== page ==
A NEW FRAMEWORK FOR EVALUATING POTENTIAL HABITAT OF THE SALT MARSH HARVEST MOUSE
|Carla L Angulo; email@example.com; Dr. Katherine R. Smith, Melissa Riley, Sadie Trombley, Monica Zhang|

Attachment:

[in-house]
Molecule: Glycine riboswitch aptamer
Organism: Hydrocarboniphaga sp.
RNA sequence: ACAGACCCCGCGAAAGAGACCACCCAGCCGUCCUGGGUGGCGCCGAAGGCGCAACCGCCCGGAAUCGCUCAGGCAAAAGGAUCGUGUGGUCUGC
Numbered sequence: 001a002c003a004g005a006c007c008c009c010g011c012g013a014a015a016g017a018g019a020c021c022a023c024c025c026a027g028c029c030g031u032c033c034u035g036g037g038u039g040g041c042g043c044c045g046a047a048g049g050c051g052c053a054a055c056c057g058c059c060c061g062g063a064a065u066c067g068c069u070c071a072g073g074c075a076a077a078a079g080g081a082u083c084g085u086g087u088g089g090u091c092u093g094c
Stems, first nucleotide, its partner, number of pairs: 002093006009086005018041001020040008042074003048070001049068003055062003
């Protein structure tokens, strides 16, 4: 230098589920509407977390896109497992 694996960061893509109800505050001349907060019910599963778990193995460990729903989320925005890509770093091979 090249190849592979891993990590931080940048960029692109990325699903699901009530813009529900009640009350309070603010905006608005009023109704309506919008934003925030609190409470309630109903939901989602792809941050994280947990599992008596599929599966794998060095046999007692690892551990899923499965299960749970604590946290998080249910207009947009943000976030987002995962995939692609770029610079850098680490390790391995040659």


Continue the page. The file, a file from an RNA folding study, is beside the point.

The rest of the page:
The endangered salt marsh harvest mouse (Reithrodontomys raviventris; SMHM) is endemic to the marshes of the San Francisco Estuary. This species is actively managed as a habitat specialist dependent on tidal marshes dominated by pickleweed (Salicornia pacifica). In reality, their realized niche is much broader, and recent research has continued to reveal flexibility in their habitat requirements. However, an abundance of research failed to accurately identify the primary constituent elements that determine occupancy and abundance throughout the species range. This lack of a more nuanced understanding of habitat requirements causes challenges for biologists attempting to evaluate the potential for SMHM occupancy at many sites, and presence is often assumed if any pickleweed marsh occurs. Based on recent demographic, diet, and habitat use data we propose that SMHM persistence is dependent upon four primary constituent elements-foraging habitat, refuge habitat, nesting habitat, and dispersal habitat – and describe here the essential characteristics of each of these elements. It is our hope that a standardized framework for evaluating these essential characteristics will provide biologists the tools they need to assess areas of potential SMHM occupancy in a more efficient, effective, and consistent manner, which can streamline permitting decisions and recovery plans.